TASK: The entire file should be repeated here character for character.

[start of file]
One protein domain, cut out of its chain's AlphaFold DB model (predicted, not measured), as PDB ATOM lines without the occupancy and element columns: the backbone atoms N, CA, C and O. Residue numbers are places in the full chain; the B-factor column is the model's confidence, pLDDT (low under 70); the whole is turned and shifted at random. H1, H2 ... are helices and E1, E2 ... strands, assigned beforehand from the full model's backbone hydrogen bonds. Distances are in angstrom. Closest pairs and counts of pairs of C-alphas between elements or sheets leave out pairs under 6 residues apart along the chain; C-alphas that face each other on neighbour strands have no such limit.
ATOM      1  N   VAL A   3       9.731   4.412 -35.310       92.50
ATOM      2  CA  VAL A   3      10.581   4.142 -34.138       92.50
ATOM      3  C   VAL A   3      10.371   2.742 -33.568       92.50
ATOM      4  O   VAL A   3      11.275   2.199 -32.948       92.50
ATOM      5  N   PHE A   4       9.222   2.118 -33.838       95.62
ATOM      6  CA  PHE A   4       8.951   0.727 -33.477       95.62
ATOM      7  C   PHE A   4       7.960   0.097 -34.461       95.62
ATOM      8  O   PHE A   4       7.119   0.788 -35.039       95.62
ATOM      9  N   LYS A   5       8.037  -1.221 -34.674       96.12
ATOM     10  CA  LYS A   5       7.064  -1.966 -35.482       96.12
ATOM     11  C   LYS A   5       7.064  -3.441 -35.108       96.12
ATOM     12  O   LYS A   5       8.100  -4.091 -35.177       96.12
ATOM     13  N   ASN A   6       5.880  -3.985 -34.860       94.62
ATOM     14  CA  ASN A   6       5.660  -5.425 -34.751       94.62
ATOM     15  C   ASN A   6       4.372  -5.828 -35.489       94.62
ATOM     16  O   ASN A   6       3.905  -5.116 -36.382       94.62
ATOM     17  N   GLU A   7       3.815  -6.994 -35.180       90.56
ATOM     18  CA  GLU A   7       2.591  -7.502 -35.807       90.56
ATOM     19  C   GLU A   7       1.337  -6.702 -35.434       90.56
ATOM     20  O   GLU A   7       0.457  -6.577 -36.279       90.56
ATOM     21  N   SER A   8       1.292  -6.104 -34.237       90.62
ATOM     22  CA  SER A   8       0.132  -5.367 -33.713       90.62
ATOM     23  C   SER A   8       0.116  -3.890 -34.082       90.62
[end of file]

One protein domain, cut out of its chain's AlphaFold DB model (predicted, not measured), as PDB ATOM lines without the occupancy and element columns: the backbone atoms N, CA, C and O. Residue numbers are places in the full chain; the B-factor column is the model's confidence, pLDDT (low under 70); the whole is turned and shifted at random. H1, H2 ... are helices and E1, E2 ... strands, assigned beforehand from the full model's backbone hydrogen bonds. Distances are in angstrom. Closest pairs and counts of pairs of C-alphas between elements or sheets leave out pairs under 6 residues apart along the chain; C-alphas that face each other on neighbour strands have no such limit.
ATOM      1  N   VAL A   3       9.731   4.412 -35.310       92.50
ATOM      2  CA  VAL A   3      10.581   4.142 -34.138       92.50
ATOM      3  C   VAL A   3      10.371   2.742 -33.568       92.50
ATOM      4  O   VAL A   3      11.275   2.199 -32.948       92.50
ATOM      5  N   PHE A   4       9.222   2.118 -33.838       95.62
ATOM      6  CA  PHE A   4       8.951   0.727 -33.477       95.62
ATOM      7  C   PHE A   4       7.960   0.097 -34.461       95.62
ATOM      8  O   PHE A   4       7.119   0.788 -35.039       95.62
ATOM      9  N   LYS A   5       8.037  -1.221 -34.674       96.12
ATOM     10  CA  LYS A   5       7.064  -1.966 -35.482       96.12
ATOM     11  C   LYS A   5       7.064  -3.441 -35.108       96.12
ATOM     12  O   LYS A   5       8.100  -4.091 -35.177       96.12
ATOM     13  N   ASN A   6       5.880  -3.985 -34.860       94.62
ATOM     14  CA  ASN A   6       5.660  -5.425 -34.751       94.62
ATOM     15  C   ASN A   6       4.372  -5.828 -35.489       94.62
ATOM     16  O   ASN A   6       3.905  -5.116 -36.382       94.62
ATOM     17  N   GLU A   7       3.815  -6.994 -35.180       90.56
ATOM     18  CA  GLU A   7       2.591  -7.502 -35.807       90.56
ATOM     19  C   GLU A   7       1.337  -6.702 -35.434       90.56
ATOM     20  O   GLU A   7       0.457  -6.577 -36.279       90.56
ATOM     21  N   SER A   8       1.292  -6.104 -34.237       90.62
ATOM     22  CA  SER A   8       0.132  -5.367 -33.713       90.62
ATOM     23  C   SER A   8       0.116  -3.890 -34.082       90.62